But because He suffered alone, no one else need ever be alone again. “Be content with such things as ye have: for he hath said, I will never leave thee, nor forsake thee” (Hebrews 13:5). The apostle Paul, suffering alone in a Roman dungeon shortly before his execution, could still say: “Notwithstanding the Lord stood with me, and strengthened me” (2 Timothy 4:17). John the beloved, old and imprisoned alone on the tiny isle of Patmos, nevertheless “was in the Spirit on the Lord’s day” (Revelation 1:10) and then saw the Lord in all His glory. So it has always been with those who know the Lord, for He is there, even when all others have forsaken them, and He understands. He has already been there ahead of us, “in all points tempted like as we are, yet without sin. Let us therefore come boldly unto the throne of grace, that we may obtain mercy, and find grace to help in time of need” (Hebrews 4:15-16). HMM
But he knoweth the way that I take: when he hath tried me, I shall come forth as gold. —Job 23:10
The file is more painful still, for its business is to bite into the soft metal, scraping and eating away the edges till it has shaped the metal to its will. Yet the file has, in truth, no real will in the matter, but serves another master as the metal also does. It is the master and not the file that decides how much shall be eaten away, what shape the metal shall take, and how long the painful filing shall continue. Let the metal accept the will of the master and it will not try to dictate when or how it shall be filed.
As for the furnace, it is the worst of all. Ruthless and savage, it leaps at every combustible thing that enters it and never relaxes its fury till it has reduced it all to shapeless ashes. All that refuses to burn is melted to a mass of helpless matter, without will or purpose of its own. When everything is melted that will melt and all is burned that will burn, then and not till then the furnace calms down and rests from its destructive fury….
How could Rutherford find it in his heart to praise God for the hammer, the file and the furnace? The answer is simply that he loved the Master of the hammer, he adored the Workman who wielded the file, he worshiped the Lord who heated the furnace for the everlasting blessing of His children.
Lord, let me, like Job and like Rutherford, see that after the trial is the gold, after the hammer, the file and the furnace is the everlasting blessing of Your children. Amen.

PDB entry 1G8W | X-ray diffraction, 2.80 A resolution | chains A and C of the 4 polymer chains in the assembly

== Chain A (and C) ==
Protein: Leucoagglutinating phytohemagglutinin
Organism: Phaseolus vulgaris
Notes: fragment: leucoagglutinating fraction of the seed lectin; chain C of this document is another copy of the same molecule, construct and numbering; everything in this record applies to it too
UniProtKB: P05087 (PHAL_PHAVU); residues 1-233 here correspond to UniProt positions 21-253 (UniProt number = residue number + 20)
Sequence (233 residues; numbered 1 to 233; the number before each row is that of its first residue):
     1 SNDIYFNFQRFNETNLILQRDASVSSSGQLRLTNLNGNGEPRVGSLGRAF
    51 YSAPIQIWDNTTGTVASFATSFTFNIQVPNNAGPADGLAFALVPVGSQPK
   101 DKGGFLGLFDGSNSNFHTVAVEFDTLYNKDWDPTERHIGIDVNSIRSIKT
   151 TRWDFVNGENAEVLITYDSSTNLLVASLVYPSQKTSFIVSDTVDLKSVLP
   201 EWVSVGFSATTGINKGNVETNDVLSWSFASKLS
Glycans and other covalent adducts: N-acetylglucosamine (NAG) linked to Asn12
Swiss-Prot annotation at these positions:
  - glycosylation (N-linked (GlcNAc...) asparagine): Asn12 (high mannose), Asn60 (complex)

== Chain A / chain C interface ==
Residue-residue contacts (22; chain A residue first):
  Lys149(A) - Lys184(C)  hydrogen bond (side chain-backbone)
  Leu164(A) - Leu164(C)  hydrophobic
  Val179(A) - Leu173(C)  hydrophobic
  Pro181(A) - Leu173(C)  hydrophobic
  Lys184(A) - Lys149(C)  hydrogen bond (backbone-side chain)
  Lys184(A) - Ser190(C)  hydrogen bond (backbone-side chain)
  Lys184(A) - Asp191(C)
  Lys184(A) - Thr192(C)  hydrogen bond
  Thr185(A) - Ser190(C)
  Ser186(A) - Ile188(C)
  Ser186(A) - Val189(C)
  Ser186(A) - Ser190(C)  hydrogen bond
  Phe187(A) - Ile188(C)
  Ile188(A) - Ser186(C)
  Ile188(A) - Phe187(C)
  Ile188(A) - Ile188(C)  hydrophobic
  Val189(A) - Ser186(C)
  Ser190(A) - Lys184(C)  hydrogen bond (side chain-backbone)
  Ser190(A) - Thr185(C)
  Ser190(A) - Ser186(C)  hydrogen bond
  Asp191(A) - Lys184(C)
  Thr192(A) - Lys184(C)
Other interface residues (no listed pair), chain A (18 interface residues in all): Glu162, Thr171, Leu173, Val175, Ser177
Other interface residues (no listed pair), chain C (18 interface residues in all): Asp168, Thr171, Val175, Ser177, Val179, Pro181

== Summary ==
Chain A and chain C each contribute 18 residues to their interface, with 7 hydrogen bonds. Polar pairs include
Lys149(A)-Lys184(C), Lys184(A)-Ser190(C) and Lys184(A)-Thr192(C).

I wish above all things that thou mayest prosper and be in health, even as thy soul prospereth. (3 John 2)
The people of this world have always fussed and argued over this world’s resources—hope for life, health, financial prosperity, international peace and a set of favorable circumstances. These resources are good in their own way, but they have a fatal defect—they are uncertain and transitory! Today we have them; tomorrow they are gone.
It is this way with all earthly things since sin came to upset the beautiful order of nature and made the human race victims of chance and change.
We desire for all of God’s children a full measure of every safe and pure blessing that the earthand sky might unite to bring them. But if in the sovereign will of God things go against us, whatdo we have left? If life and health are placed in jeopardy, what about our everlasting resources?
If the world’s foundations crumble, we still have God and in Him we have everything essentialto our ransomed beings forever! We have Christ, who died for us; we have the Scriptures, whichcan never fail; we have the faithful Holy Spirit. If worst comes to worst here below, we have ourFather’s house and our Father’s welcome!
It is a happy thing when we can address the Lord with the confidence which David manifests; it gives us great power in prayer, and comfort in trial. “On thee do I wait all the day.” Patience is the fair handmaid and daughter of faith; we cheerfully wait when we are certain that we shall not wait in vain. It is our duty and our privilege to wait upon the Lord in service, in worship, in expectancy, in trust, all the days of our life. Our faith will be tried faith, and if it be of the true kind, it will bear continued trial without yielding. We shall not grow weary of waiting upon God if we remember how long and how graciously he once waited for us.